To showcase their own personal work, the Cabin Country Quilt Guild will open their “Swing into Spring” display tonight starting at 6 p.m. at the Fort Frances Museum.
Running until May 26, more than 100 quilts will decorate the two floors—ranging from huge quilts to aprons and bags.
Opening night of the quilt show, the first at the museum since 2003, will feature a reception, with tea and dainties being served.
As part of the admission fee for the evening, there is a raffle for one of the quilts on display.
One of the quilts on display was put together by Janice Wright, who spent almost 200 hours hand-stitching it together.
But with new innovations in quilting, most of the ones created now are done by machine.
“A lot of people want a quilt that is done in day, but some of these [ones on displays] take months and years,” noted Gail Govier, president and three-year member of the Cabin Country Quilt Guild.
“You can make heirlooms,” said Wright. “Some quilts are made to be looked after and last for a long time.
“Other times, you make [them] to be used—like baby quilts—so that they can tolerate lots of washing.
“In the old days, people used anything to make a quilt and it was for warmth,” she added.
“Now we do some of it to hang on walls.”
A quilt completed by Govier that is on display for the show is an example of one to be hung on the wall.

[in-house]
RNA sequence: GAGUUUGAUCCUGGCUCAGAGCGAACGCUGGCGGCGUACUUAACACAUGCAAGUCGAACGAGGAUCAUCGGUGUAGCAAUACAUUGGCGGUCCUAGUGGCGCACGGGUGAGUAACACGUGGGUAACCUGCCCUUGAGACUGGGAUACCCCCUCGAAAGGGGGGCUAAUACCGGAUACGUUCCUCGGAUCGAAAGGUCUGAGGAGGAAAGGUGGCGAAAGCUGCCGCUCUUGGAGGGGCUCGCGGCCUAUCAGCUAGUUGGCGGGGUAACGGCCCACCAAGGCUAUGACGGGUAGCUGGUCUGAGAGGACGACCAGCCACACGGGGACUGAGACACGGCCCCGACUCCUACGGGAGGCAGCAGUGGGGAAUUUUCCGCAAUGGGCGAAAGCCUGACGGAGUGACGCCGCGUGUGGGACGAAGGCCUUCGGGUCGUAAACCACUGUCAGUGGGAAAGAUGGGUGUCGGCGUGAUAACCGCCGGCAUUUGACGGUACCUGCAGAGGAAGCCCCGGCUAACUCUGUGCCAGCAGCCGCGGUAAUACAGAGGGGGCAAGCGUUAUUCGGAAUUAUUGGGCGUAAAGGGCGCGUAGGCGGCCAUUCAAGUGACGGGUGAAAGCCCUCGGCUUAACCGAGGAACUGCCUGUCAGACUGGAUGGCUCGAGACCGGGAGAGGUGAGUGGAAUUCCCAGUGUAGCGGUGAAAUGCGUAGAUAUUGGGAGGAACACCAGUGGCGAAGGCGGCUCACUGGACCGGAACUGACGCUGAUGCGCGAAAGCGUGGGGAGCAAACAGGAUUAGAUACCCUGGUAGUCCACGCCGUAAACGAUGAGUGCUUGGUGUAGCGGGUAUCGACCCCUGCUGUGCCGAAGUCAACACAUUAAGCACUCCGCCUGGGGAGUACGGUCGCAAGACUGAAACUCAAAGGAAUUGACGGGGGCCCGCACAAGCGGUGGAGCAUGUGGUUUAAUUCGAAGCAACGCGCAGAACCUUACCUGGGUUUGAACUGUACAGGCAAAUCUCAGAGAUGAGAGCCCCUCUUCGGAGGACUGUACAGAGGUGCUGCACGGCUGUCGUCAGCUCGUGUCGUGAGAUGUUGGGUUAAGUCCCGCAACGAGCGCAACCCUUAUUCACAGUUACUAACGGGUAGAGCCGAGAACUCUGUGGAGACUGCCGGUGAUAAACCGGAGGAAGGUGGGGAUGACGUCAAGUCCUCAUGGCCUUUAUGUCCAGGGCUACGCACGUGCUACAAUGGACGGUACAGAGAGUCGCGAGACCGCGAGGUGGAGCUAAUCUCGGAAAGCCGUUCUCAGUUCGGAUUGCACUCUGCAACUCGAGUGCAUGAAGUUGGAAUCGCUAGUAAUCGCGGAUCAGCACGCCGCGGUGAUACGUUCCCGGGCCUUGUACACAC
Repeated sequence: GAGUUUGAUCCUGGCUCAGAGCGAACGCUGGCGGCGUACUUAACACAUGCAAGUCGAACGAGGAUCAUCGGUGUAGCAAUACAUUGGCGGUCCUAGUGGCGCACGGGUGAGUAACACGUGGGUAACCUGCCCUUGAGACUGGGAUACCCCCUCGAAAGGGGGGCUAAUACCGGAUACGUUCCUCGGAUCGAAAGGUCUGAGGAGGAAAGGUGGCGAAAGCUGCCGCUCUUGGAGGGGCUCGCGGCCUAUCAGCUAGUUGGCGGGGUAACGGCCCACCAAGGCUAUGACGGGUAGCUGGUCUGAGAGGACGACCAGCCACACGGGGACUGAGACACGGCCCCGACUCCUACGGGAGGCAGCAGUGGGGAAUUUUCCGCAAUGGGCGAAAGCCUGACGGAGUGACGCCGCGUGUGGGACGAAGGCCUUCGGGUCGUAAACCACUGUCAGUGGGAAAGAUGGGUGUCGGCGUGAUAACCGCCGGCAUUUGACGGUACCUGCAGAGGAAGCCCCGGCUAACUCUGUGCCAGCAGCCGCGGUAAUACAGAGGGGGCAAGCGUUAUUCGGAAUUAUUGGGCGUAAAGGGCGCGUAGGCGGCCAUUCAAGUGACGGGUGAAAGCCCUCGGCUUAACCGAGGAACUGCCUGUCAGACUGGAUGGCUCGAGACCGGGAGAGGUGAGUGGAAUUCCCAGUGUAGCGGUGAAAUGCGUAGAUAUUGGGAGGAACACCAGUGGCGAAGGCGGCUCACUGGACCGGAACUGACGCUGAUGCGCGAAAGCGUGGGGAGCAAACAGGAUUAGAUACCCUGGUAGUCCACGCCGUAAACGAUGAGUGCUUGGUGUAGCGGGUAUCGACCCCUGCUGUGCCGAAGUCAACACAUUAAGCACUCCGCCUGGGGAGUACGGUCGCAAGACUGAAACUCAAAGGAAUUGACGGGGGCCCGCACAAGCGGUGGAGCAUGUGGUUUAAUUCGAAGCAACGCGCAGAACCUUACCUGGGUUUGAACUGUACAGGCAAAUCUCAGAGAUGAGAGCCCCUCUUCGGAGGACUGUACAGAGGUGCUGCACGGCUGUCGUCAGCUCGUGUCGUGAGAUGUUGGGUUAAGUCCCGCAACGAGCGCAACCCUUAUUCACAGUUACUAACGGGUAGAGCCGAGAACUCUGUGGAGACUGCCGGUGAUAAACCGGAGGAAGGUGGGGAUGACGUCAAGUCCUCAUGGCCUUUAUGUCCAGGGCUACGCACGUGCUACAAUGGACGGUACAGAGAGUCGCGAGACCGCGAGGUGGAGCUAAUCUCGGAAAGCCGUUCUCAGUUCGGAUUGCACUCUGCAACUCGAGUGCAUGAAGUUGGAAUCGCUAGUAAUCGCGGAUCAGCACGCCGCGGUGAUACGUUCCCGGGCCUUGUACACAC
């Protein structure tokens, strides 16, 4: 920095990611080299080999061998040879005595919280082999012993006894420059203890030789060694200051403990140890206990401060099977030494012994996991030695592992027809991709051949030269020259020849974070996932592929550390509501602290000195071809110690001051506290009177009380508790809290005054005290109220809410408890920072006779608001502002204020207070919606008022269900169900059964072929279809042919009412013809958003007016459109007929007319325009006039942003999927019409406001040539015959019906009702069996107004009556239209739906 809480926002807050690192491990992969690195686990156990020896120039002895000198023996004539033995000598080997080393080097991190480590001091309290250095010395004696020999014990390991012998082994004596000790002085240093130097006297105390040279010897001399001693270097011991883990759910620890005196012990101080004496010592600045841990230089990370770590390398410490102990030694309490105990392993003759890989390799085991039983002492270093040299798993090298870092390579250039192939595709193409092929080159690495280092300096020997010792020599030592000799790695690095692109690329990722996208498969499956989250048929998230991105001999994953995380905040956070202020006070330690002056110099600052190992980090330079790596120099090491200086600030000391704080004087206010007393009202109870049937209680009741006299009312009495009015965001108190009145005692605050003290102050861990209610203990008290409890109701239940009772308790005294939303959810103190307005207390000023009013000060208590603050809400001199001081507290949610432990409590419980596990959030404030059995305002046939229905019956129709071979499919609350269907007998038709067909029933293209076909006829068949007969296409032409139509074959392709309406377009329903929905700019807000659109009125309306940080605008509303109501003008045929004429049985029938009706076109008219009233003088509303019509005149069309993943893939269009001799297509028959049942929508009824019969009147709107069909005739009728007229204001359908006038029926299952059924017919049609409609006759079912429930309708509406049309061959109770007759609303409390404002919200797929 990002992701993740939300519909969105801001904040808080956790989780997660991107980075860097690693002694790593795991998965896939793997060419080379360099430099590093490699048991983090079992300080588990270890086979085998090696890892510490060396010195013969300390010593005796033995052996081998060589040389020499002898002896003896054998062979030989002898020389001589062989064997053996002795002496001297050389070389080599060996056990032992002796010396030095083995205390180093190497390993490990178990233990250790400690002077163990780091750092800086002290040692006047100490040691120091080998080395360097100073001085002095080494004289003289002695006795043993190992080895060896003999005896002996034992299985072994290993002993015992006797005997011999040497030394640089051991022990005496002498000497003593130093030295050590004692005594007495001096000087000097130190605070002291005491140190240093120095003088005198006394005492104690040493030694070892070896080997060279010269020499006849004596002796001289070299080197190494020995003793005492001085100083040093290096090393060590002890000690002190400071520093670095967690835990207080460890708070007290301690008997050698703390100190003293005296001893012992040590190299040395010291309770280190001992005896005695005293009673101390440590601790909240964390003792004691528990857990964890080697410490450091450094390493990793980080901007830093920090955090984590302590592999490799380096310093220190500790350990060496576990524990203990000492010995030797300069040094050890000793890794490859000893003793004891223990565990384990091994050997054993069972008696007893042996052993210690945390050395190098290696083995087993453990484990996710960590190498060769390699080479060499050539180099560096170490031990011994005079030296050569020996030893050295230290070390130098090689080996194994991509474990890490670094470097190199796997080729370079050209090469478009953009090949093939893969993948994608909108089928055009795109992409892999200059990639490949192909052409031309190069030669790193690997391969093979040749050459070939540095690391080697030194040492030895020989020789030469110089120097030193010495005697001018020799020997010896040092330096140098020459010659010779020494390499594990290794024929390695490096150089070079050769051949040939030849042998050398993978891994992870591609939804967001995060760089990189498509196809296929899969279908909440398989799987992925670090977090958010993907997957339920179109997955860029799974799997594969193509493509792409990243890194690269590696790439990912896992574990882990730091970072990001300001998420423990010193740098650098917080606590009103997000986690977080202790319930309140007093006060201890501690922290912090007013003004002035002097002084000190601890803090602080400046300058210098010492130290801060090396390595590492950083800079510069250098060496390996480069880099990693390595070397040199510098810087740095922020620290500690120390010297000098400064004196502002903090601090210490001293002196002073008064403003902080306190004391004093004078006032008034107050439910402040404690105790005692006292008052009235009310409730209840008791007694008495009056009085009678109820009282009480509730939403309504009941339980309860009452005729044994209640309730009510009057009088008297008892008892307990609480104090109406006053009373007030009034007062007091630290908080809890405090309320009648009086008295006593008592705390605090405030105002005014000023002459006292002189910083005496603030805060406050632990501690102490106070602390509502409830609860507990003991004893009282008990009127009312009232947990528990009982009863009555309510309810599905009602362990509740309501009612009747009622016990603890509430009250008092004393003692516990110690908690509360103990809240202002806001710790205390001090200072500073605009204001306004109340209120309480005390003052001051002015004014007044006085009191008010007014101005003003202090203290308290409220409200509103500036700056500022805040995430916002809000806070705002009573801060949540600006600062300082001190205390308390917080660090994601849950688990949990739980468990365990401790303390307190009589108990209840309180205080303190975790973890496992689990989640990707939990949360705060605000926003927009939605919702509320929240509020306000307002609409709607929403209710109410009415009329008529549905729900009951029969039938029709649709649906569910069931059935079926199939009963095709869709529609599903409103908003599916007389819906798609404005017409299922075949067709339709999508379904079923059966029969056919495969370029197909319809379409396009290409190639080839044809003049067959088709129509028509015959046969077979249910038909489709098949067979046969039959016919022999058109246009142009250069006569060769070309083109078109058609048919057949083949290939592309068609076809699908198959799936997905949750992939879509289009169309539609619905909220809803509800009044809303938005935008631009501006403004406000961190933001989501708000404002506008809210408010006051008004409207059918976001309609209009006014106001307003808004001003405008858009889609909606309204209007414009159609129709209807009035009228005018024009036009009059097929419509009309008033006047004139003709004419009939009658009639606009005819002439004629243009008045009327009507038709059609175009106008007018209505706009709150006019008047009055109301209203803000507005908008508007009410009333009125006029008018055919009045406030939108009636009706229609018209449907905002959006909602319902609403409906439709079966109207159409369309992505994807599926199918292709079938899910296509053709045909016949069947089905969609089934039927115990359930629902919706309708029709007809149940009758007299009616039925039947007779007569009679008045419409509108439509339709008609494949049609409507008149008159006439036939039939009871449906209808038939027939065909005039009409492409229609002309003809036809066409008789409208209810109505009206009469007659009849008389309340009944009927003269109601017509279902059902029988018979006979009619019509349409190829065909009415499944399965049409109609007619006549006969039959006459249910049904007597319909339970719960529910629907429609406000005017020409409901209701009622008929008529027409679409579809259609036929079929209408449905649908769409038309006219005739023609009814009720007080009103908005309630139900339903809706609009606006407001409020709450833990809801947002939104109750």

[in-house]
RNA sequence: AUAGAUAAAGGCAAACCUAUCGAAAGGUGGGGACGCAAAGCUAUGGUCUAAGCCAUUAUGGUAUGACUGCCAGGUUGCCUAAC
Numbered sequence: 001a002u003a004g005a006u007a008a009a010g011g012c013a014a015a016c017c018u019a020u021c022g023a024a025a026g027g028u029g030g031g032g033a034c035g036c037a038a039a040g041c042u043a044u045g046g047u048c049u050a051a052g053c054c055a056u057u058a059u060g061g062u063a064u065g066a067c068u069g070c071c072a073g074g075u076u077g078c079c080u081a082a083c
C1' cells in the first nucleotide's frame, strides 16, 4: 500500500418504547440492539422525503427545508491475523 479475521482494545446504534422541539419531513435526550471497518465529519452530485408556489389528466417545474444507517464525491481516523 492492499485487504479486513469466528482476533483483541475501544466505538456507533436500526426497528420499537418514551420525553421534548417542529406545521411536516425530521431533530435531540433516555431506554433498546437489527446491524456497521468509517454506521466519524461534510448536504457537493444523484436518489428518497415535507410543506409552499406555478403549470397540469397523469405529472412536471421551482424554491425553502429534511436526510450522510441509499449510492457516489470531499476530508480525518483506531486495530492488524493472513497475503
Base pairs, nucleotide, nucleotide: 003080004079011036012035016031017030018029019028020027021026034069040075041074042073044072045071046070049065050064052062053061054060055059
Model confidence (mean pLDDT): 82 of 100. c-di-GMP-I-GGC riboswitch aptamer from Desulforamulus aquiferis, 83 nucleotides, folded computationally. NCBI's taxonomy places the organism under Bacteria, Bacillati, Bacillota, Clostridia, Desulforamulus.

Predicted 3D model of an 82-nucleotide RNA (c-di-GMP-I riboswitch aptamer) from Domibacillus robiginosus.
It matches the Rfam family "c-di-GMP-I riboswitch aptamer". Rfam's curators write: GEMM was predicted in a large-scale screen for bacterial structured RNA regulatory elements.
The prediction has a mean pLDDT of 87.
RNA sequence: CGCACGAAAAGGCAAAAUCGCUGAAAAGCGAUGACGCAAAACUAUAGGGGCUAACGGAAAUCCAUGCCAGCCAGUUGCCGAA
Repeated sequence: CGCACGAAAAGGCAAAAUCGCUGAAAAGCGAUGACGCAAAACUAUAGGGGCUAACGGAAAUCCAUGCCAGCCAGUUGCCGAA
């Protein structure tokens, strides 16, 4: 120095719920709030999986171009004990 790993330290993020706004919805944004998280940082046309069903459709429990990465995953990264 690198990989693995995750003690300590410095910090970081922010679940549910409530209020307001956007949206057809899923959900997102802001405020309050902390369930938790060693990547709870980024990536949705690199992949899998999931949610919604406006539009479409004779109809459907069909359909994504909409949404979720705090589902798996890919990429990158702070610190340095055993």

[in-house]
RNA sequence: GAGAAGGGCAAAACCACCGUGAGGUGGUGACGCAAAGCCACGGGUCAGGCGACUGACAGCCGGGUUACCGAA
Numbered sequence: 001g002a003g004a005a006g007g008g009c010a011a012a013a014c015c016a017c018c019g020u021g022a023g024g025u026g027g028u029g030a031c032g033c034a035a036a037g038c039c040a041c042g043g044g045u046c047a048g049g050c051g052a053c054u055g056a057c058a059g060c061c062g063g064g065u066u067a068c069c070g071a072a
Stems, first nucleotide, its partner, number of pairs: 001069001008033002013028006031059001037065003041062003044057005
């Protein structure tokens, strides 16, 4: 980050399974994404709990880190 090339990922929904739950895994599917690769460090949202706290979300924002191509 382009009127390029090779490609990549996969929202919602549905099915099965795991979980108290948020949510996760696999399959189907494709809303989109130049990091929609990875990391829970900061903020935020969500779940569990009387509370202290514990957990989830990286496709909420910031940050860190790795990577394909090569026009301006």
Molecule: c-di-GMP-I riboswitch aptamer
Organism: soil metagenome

With depictions of poppies to resemble Remembrance Day, the quilt will be donated to the Royal Canadian Legion in Emo.
The Cabin Country Quilt Guild is composed of about 40 district residents, ranging in age from their 20s to late-70s.
But Wright noted there is one 91-year-old women in Fort Frances who took up quilting in her 80s.
“We are not all little grey-haired women,” laughed Govier, an Emo resident who has been quilting since the 1970s.
“We may have dyed hair, but there are young people,” she stressed.
The group meets on the first Wednesday of every month at Zion Lutheran Church (1105 Scott St.)
“We have a little meeting, and a lot of the time people will bring in a new technique they have learned and teach it,” noted Wright, adding they always are looking for new members.
The members range from beginners all the way to advanced.
In addition to the Cabin Country Quilt Guilds, there also is another group, called “The Sew and Sew’s,” that meets here every week, although it is more as a social event than a teaching program.
There also are a pair of quilting clubs over in International Falls.